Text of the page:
As a potential tool to track the number of symptomatic and asymptomatic coronavirus cases in communities, the Environmental Protection Agency (EPA) is testing sewage.
This will be a six-month pilot project in conjunction with the city of Cincinnati, Ohio, according to a Bloomberg news report last week. Jay Garland, senior scientist in the EPA’s Office of Research and Development, that the pilot project would add to Ohio’s surveillance network for virus cases, Bloomberg reported.
According to the EPA website, “Researchers at EPA and the CDC [the Centers for Disease Control] are developing and applying methods for measuring SARS-CoV-2 levels in wastewater. Once developed, the methods will be used to determine infectivity, persistence, and treatment efficacies related to SARS-CoV-2 in wastewater.”
The EPA website says that the monitoring may help public health officials develop an early warning system.
“With an infectious disease like COVID-19, people may be contagious before they show any symptoms,” the EPA website states. “Preliminary research indicates that monitoring wastewater for the presence of SARS-CoV-2 may be useful as a sensitive early indicator of low levels of infections in the community. Having an early warning system to alert public health officials about infection in a community would be helpful. Likewise, monitoring SARS-CoV-2 in wastewater may also provide an indication of decreasing levels of infection within a community.”
Concern for Wastewater Workers
The EPA website says that “while the risk to utility workers is considered low, there is still value in measuring the levels of virus in wastewater to better understand potential risks from exposure to untreated sewage.”
Whether personal protection equipment (PPE) requirements or other safety standards for wastewater workers should be revised due to COVID-19 has been taken up by a panel convened by the Water Environment Federation (WEF). The experts, convened at the end of April, was brought together to examine the biological hazards that wastewater workers may be facing during the coronavirus pandemic, and to evaluate whether safety precautions already in place need to be adjusted.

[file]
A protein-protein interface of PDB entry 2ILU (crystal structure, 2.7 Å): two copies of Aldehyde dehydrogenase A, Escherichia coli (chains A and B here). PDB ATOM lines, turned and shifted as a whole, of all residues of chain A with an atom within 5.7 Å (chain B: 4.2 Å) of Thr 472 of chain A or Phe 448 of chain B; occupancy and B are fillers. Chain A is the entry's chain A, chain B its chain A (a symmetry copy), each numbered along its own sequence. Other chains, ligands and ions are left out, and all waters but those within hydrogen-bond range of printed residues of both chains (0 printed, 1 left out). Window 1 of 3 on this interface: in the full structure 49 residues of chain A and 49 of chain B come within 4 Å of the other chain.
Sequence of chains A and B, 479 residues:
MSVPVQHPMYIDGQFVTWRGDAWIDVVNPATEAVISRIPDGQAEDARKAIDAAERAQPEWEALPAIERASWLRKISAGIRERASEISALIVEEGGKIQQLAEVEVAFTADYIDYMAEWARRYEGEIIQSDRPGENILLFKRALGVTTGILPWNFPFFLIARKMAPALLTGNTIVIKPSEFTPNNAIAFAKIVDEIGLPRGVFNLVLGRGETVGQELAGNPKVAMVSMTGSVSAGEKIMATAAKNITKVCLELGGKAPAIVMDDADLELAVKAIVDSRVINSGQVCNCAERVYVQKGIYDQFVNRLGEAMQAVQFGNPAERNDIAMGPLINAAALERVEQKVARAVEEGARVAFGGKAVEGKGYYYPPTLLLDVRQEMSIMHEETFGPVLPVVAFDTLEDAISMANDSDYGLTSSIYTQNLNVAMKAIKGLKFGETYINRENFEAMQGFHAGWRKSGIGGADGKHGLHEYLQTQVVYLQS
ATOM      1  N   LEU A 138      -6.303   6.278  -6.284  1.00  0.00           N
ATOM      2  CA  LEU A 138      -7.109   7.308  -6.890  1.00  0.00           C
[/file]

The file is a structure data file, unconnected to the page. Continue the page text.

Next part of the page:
The panel is expected to provide input to the Centers for Disease Control (CDC), Occupational Safety and Health Administration (OSHA), Environmental Protection Agency (EPA), and the World Health Organization (WHO), among other agencies.
“The top priority of the Water Environment Federation is always to ensure the safety and health of the frontline people in the water workforce, who protect our communities not just during the coronavirus pandemic but every single day,” said WEF President Jackie Jarrell in an April press release. “In keeping with the WEF tradition of educational and technical excellence, the blue-ribbon panel will make certain that our information on hazards and safety and the guidance of organizations such as the WHO, CDC, OSHA, and EPA are based on the latest evidence and absolute best science.”
The CDC website explains that while the virus that causes COVID-19 has been found in untreated wastewater, “researchers do not know whether this virus can cause disease if a person is exposed to untreated wastewater or sewerage systems. There is no evidence to date that this has occurred. At this time, the risk of transmission of the virus that causes COVID-19 through properly designed and maintained sewerage systems is thought to be low.”
The CDC also states that researchers believe standard municipal and individual septic system wastewater treatment practices should inactivate the virus that causes COVID-19.
Recommendations from the CDC are that standard practices should be followed in wastewater treatment facilities, including:
- engineering and administrative controls
- hygiene precautions
- specific safe work practices
- personal protective equipment (PPE)